MissyDea (in Australia): I personally feel grief-stricken, as do all Australians, for this could have happened to us.
Hopefullymom (in India): It was horrifying to watch the news and read the newspapers today. We are shell-shocked that there are human beings who can think such evil. Don't they have families, children, wives?
Younginpain: It is not only the people whose family and friends were killed or injured in these attacks who are affected, but the entire nation. We should all take a step back and look at our lives. It could have been any town in our country, and it could have been any one of us. Today was the largest attack on American soil. I don't know how many of you think this, but many people I know are feeling it is not over, that there is more to come. We have survived through many tragedies, and as a nation we will get through this as well.
Sqrocker1: I can't describe how I feel. This still doesn't feel like it is real, but I know it is. I am still waiting for word about three friends, (there could be more). I have so many memories of the years when I used to work at the WTC (World Trade Center). My boyfriend (at the time) worked, (and did before yesterday), on the floor of the commodities exchange. Come to think of it, many of my childhood friends worked there. I spent a lot of time there. I will always cherish those days. All I can do now is wait and pray. I have panic disorder, and OCD (obsessive-compulsive disorder), and they weren't doing so well before this. It is very hard for me to keep it together. God Give Us Strength.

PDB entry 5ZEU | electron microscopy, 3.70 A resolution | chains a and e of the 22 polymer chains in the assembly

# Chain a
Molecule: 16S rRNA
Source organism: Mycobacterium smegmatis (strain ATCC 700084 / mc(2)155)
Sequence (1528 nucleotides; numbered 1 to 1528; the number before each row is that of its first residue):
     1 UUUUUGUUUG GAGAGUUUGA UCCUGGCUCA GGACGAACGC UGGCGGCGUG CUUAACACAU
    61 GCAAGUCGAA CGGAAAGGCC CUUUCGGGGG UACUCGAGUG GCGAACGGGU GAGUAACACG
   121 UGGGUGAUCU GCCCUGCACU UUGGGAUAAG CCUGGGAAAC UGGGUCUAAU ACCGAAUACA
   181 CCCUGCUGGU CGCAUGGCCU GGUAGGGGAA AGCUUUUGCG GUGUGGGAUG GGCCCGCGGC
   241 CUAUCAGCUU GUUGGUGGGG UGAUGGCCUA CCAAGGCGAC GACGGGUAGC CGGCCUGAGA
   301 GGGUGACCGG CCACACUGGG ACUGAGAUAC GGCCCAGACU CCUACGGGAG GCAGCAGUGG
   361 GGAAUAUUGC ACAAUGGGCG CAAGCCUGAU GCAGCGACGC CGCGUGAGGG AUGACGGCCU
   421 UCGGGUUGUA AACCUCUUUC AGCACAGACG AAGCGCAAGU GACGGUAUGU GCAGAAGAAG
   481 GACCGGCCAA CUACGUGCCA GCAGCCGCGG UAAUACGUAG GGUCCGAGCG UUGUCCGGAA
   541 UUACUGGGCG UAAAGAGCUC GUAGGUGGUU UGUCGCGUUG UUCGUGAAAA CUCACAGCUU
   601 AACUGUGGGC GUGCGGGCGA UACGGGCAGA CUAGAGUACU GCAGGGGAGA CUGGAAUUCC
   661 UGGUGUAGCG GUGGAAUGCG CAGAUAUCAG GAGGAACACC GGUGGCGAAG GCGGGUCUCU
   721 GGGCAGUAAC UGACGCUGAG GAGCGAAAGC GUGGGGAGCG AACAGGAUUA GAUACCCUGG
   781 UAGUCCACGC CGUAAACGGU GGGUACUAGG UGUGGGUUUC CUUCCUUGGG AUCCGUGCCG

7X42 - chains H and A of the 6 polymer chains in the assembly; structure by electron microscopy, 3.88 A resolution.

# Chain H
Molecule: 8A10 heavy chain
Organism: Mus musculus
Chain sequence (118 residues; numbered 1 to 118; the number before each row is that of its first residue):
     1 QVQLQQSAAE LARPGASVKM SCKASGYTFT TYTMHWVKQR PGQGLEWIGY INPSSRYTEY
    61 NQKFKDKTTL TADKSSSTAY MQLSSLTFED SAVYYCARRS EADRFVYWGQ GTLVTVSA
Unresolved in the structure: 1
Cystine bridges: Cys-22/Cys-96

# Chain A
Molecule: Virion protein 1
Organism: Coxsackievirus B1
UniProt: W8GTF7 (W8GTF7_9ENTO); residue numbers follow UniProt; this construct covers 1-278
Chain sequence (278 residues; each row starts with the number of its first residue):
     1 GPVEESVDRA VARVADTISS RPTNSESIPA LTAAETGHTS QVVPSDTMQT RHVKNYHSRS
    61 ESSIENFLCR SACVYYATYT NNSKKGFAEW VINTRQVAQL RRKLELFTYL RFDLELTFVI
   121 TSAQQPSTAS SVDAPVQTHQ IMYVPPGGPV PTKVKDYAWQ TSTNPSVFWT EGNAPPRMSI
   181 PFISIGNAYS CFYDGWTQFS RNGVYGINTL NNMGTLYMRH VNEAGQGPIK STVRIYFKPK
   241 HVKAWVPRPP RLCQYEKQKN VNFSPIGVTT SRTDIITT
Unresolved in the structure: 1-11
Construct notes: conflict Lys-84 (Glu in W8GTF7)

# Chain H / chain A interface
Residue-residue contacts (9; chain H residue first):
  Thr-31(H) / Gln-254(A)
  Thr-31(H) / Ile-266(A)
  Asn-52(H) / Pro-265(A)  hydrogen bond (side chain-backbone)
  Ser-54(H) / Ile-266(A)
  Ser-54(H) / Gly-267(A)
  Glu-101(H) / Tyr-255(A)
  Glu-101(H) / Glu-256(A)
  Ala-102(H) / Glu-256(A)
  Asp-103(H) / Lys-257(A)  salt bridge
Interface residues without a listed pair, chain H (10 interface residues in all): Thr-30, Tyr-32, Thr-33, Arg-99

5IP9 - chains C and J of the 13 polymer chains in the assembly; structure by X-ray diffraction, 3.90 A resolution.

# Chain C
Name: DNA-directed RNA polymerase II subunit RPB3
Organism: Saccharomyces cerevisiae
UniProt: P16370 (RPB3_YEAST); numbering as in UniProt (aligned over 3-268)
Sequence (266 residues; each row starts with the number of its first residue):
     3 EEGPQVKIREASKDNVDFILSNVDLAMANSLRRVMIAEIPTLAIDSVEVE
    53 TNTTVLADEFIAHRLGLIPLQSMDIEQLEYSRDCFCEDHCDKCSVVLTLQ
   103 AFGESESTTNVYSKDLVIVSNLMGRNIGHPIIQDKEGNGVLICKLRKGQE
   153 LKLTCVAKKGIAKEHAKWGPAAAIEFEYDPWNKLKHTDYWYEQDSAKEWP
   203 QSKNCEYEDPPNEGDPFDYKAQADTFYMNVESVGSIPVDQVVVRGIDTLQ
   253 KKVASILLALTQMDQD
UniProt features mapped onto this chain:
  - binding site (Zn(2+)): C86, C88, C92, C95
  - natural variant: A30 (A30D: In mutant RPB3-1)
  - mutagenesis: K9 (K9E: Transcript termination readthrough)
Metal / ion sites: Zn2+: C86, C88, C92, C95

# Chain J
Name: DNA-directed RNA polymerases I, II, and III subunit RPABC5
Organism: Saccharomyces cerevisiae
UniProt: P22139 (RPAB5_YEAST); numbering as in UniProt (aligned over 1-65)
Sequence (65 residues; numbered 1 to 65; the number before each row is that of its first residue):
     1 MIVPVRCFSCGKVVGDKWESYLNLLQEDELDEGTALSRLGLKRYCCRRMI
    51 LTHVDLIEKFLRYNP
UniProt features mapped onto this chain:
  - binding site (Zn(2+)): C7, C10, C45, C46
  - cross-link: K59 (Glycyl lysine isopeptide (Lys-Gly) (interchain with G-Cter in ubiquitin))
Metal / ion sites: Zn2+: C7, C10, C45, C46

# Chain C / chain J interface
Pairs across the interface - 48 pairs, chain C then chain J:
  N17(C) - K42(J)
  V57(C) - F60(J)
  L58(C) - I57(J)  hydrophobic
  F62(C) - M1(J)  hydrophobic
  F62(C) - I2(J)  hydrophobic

Signal: This is so awful. I live in D.C. Last night my son and I drove across the 14th St. bridge to see the damage to the Pentagon. It was awful. The smell of smoke was awful.
Firegub0019: Yesterday they were talking about the building that collapsed and they were saying that now we are in a recession. All of this is so overwhelming, I'm absorbing it all and not knowing where to put it or how to deal with it. It makes me want to go numb.
Louise92: I am sitting at work, feeling lost and horrified. The stories of people jumping from the buildings, the magnitude of the loss of lives and peace of mind for the American people. The incidents just kept happening. I saw the live feed of the plane crashing into the second tower. I saw the horror written on faces of everyone here. I want to crawl in a hole and cry for the world.
After shock, came anger:
AnniePenny: I think we are all victims of this ... we have been ripped of our safety.